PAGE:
Recently, we have developed 3D alveolated airway models of the two most distal generations of human lung to predict aerosol deposition during tidal breathing where model volume varied as a sinusoidal function of time, and the shape of the model remained self-similar during breathing (16). These 3D computational models that incorporate wall motion during breathing are amongst the most comprehensive models of the acinar region available to date. The purpose of the current study was to obtain a more realistic estimation of the contribution of the distal lung compartment to overall dispersion in the lung by simulating aerosol bolus dispersion in five acinar airway models created using our previously developed method. As in our previous study, the model shape remains self-similar during breathing but model volume varied as a linear function of time so that breathing flow rate remained constant. Aerosol dispersion induced by these acinar models and the correlations between dispersion and volume in both zero and normal gravity were obtained. The influence of acinar airway asymmetry on aerosol bolus dispersion was also estimated.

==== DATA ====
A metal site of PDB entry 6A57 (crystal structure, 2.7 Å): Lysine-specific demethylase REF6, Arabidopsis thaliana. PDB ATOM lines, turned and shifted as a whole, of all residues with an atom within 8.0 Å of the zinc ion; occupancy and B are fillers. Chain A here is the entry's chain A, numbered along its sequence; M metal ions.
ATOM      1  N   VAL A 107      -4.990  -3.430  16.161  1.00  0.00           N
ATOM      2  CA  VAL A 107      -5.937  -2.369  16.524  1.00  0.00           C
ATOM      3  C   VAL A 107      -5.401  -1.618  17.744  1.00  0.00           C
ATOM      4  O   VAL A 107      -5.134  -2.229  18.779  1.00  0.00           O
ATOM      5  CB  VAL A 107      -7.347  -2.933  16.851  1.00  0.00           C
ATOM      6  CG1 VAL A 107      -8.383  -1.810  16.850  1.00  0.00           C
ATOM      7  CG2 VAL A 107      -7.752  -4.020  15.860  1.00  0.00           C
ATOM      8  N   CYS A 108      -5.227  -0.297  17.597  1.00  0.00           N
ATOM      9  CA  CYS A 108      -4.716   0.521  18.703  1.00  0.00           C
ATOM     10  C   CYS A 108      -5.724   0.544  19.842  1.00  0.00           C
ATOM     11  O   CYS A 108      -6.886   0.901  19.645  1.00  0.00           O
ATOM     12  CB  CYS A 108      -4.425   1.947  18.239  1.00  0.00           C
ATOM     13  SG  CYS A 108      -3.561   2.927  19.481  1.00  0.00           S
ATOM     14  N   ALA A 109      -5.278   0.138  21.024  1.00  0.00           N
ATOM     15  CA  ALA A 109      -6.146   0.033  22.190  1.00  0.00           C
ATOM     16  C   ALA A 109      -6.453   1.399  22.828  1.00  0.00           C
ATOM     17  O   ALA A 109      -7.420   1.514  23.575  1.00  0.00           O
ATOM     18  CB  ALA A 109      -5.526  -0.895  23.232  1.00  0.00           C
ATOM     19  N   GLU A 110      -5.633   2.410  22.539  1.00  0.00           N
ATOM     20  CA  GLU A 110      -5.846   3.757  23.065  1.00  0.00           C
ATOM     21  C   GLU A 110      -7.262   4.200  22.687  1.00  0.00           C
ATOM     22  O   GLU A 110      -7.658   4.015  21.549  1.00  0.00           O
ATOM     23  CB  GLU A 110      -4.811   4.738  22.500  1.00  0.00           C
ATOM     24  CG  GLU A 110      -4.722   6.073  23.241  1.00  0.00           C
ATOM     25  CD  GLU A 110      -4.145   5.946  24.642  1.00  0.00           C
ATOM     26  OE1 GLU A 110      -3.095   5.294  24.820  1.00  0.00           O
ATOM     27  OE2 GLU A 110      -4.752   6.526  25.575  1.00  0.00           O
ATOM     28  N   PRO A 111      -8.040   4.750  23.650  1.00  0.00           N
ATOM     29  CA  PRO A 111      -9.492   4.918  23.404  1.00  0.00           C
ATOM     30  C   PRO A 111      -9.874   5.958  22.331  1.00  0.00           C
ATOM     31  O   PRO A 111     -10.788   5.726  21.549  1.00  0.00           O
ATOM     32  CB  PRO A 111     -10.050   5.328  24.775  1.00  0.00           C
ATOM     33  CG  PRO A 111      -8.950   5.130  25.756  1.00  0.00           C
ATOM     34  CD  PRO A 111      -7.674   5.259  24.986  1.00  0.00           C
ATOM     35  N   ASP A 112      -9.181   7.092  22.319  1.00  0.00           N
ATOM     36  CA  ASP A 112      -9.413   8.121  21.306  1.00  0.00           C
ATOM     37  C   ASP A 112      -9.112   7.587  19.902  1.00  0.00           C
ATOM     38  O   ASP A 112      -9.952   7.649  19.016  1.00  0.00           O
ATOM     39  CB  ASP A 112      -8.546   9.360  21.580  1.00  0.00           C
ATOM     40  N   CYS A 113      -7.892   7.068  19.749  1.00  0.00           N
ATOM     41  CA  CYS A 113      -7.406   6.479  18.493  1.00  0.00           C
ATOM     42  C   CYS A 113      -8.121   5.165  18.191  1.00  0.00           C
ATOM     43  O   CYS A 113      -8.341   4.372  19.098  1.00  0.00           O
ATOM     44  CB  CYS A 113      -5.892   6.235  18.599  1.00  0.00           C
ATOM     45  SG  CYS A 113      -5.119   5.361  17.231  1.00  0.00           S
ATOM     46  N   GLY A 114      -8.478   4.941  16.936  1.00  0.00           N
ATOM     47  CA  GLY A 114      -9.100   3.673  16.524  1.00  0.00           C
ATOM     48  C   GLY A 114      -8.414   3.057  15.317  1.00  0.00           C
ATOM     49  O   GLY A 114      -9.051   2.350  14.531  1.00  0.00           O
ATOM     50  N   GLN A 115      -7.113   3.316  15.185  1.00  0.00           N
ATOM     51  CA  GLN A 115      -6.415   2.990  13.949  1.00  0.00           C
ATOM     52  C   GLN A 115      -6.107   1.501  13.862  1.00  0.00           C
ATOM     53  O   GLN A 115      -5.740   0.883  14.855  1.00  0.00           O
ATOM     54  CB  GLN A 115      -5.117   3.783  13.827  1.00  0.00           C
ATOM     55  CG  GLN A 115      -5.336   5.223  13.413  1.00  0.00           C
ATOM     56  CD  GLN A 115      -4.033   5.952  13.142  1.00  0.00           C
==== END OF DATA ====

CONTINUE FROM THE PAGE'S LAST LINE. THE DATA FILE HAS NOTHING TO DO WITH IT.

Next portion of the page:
## METHODS

#### Creation of acinar models.